An effective noise reduction method for multi-energy CT images that exploit spatio-spectral features

    loading  Checking for direct PDF access through Ovid

Abstract

Purpose

To develop and evaluate an image-domain noise reduction method for multi-energy CT (MECT) data.

Methods

Multi-Energy Non-Local Means (MENLM) is a technique that uses the redundant information in MECT images to achieve noise reduction. In this method, spatio-spectral features are used to determine the similarity between pixels, making the similarity evaluation more robust to image noise. The performance of this MENLM filter was tested on images acquired on a whole-body research photon counting CT system. The impact of filtering on image quality was quantitatively evaluated in phantom studies in terms of image noise level (standard deviation of pixel values), noise power spectrum (NPS), in-plane and cross-plane spatial resolution, CT number accuracy, material decomposition performance, and subjective low-contrast spatial resolution using the American College of Radiology (ACR) CT accreditation phantom. Clinical feasibility was assessed by performing MENLM on contrast-enhanced swine images and unenhanced cadaver head images using clinically relevant doses and dose rates.

Results

The phantom studies demonstrated that the MENLM filter reduced noise substantially and still preserved the shape and peak frequency of the NPS. With 80% noise reduction, MENLM filtering caused no degradation of high-contrast spatial resolution, as illustrated by the modulation transfer function (MTF) and slice sensitivity profile (SSP). CT number accuracy was also maintained for all energy channels, demonstrating that energy resolution was not affected by filtering. Material decomposition performance was improved with MENLM filtering. The subjective evaluation using the ACR phantom demonstrated an improvement in low-contrast performance. MENLM achieved effective noise reduction in both contrast-enhanced swine images and unenhanced cadaver head images, resulting in improved detection of subtle vascular structures and the differentiation of white/gray matter.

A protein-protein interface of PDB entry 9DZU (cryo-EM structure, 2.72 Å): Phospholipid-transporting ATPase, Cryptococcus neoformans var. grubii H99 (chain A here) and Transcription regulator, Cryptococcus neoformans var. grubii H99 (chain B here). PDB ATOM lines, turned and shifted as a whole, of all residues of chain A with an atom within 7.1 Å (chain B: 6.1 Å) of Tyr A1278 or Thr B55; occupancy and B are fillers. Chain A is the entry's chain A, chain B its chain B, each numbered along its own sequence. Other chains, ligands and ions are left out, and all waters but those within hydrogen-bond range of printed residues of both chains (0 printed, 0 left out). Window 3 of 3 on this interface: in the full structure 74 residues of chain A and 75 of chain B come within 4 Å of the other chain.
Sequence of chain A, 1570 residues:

Conclusion

In MECT, MENLM achieved around 80% noise reduction and greatly improved material decomposition performance and the detection of subtle anatomical/low-contrast features while maintaining spatial and energy resolution. MENLM filtering may improve diagnostic or functional analysis accuracy and facilitate radiation dose and contrast media reduction for MECT.

    loading  Loading Related Articles